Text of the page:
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Correct PML question
Feb 25, 2001

Hello, I sent in a question about PML. Everything I've read says that ten percent spontaniously recover. I asked about this but it came out as ten years instead of ten percent. I'm sure the answer is the same. I am curious about this ten percent. Where are they? If anyone knows of someone who has recovered from PML, please write in. I do understand that your expertise is with HIV + and my husband is HIV-. From reading the questions others on this forum it seems like people have had this for one year and a little more. I'd just like to hear from someone if they know of others who have lived longer. Sorry to keep asking the same question, it's just strange to me that I keep seeing this ten percent survival rate and it doesn't really seem to be true. P.S. If people knew the devastation of PML (and other oportunistic infections) they would probably rethink taking medications for HIV, being tested early and being very careful!! Thanks again

Response from Dr. Feinberg

Thanks for the clarification. There are a few people who survive PML and there have even been cases described of spontaneous remission, where the disease gets better on its own, but frankly, I think these are rare cases and I have not personally seen one, either in HIV+s or HIV-s. The best outcome I have personally seen is that the neurologic deficits remain stable and do not worsen with time. I don't know where the 10% survival figure comes from-- it does not seem accurate to me, and for HIV+s, may be out-of-date given that AIDS patients are doing better with PML if their HIV is well suppressed. (By "doing better" I mean that their neurologic problems don't get worse, but they are still alive.) I hope that makes better sense of my previous answer.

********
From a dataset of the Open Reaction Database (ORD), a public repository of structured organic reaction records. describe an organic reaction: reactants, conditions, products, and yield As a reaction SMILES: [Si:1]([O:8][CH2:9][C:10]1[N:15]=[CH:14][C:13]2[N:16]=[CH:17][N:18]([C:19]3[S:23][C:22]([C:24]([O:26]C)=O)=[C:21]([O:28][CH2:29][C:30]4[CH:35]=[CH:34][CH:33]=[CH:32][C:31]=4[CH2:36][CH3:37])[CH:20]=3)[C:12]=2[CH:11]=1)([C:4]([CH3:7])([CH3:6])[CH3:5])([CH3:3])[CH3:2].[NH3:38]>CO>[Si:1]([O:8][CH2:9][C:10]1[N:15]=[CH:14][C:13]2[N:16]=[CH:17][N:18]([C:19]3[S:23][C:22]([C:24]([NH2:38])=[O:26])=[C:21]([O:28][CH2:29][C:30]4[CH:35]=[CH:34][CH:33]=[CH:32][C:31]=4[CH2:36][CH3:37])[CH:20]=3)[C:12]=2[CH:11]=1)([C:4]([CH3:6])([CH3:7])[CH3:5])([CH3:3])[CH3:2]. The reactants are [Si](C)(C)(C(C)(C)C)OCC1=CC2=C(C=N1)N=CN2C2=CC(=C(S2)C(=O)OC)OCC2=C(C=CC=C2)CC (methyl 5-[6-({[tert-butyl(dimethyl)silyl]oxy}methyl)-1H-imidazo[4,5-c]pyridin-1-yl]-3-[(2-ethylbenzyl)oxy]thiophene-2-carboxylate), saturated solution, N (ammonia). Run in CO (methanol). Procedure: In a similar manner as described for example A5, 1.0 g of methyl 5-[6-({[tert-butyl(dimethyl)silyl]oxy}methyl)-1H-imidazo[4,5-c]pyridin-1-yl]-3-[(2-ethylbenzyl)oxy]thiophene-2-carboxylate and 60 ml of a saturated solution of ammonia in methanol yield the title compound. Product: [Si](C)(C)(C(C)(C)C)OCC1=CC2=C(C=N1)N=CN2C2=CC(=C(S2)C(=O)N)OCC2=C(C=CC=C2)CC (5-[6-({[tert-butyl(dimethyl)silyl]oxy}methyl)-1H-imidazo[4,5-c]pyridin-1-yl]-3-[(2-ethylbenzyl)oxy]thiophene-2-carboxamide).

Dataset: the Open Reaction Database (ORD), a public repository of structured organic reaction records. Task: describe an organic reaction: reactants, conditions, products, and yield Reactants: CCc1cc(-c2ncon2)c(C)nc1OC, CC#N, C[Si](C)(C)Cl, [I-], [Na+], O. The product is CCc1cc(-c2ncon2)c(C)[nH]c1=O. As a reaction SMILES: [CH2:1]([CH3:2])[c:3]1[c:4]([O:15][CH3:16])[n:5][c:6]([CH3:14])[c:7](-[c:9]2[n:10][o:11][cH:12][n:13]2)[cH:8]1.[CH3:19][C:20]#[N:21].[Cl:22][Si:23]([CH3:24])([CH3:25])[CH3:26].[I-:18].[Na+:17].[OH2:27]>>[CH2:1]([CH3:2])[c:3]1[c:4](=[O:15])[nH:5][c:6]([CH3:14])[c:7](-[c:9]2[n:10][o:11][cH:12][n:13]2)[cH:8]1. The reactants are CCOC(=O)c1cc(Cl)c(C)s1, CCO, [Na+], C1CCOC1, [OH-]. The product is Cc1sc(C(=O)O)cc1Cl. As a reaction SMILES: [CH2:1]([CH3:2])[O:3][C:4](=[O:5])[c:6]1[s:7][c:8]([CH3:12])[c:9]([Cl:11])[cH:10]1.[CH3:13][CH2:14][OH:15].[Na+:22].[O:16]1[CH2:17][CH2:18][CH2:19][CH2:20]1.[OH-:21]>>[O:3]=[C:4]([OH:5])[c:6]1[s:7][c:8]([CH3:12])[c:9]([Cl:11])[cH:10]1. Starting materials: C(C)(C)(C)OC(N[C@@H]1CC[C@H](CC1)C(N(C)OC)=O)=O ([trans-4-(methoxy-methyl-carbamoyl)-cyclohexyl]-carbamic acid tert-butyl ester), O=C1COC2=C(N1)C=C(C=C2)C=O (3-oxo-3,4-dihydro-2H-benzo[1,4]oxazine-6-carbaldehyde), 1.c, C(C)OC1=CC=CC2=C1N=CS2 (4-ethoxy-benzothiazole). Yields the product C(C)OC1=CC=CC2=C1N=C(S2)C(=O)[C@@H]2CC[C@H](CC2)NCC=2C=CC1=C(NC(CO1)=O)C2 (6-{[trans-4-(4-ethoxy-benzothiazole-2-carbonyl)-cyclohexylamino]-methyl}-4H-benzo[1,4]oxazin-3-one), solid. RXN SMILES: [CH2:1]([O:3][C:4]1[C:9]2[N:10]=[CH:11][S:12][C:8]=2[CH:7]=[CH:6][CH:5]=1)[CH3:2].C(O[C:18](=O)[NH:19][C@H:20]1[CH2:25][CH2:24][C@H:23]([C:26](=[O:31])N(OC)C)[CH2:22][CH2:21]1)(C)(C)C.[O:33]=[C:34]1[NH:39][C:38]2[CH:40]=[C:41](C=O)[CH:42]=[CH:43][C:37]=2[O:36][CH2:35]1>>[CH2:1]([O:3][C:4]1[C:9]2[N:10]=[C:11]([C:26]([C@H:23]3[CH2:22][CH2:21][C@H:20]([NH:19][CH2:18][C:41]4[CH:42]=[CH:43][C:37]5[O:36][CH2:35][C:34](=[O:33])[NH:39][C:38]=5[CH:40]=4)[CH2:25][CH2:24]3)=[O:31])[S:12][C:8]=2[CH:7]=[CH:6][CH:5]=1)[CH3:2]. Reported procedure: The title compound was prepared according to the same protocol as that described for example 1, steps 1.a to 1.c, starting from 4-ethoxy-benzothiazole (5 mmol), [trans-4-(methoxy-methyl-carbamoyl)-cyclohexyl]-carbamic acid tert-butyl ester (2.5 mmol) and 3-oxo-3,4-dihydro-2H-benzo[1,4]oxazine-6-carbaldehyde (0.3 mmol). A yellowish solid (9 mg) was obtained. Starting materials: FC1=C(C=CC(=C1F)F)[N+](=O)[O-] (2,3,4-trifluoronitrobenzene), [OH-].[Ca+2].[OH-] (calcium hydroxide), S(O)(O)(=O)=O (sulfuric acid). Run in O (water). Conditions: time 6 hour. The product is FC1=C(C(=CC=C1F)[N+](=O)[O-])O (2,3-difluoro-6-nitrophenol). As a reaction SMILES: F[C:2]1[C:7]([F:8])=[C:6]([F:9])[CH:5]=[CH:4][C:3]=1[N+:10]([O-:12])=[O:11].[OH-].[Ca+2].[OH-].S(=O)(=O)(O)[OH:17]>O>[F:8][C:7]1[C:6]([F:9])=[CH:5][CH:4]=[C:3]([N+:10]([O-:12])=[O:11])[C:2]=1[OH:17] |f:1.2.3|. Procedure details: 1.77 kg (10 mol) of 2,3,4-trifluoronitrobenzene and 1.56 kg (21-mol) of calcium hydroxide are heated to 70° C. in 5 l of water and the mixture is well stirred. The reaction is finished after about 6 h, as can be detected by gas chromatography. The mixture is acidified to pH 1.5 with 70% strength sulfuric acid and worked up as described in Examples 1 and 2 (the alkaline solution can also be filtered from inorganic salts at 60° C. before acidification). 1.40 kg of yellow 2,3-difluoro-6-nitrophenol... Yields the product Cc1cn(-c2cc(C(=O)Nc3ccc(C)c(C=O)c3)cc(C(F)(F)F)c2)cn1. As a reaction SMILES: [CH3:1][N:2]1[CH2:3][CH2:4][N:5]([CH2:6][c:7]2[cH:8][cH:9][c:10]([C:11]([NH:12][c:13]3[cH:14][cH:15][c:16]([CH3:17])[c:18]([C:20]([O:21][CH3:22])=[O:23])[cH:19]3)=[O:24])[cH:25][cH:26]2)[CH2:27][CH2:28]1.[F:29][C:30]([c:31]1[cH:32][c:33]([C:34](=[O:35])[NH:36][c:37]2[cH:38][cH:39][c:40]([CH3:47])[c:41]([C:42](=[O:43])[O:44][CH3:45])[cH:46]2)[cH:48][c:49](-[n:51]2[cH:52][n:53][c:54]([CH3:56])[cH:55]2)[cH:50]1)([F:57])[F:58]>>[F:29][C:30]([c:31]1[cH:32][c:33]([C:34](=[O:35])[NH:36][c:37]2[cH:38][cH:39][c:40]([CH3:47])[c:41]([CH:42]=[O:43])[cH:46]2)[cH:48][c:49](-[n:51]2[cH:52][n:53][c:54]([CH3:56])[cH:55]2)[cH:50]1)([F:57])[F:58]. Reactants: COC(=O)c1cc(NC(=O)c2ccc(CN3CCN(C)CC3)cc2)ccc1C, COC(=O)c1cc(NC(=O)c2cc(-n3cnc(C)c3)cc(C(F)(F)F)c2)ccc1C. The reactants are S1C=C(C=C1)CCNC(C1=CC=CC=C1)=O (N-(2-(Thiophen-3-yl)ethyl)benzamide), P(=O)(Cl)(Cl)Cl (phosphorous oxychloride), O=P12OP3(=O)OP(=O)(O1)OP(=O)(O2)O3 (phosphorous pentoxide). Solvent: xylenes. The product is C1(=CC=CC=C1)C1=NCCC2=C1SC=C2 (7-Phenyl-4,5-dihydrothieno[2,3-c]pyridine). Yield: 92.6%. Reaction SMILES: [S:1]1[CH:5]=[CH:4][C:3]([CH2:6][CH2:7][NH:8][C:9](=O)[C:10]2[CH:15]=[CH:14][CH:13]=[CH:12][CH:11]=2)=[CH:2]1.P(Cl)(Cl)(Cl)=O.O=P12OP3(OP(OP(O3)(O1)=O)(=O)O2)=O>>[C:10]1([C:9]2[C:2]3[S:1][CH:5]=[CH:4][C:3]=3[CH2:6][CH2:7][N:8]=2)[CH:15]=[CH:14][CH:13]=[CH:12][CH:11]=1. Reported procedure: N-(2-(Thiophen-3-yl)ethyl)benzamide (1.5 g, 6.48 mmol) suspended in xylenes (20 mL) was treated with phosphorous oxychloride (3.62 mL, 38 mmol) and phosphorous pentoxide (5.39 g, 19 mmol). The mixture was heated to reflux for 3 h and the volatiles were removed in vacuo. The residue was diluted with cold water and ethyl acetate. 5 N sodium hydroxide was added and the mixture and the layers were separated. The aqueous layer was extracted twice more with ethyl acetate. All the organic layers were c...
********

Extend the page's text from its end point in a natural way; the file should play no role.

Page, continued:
And I agree with you entirely: from my standpoint, it is much better for HIV+ people to take their anti-HIV meds-- even if they have side effects-- than to suffer from the many terrible opportunistic diseases that can afflict people with advanced HIV disease.

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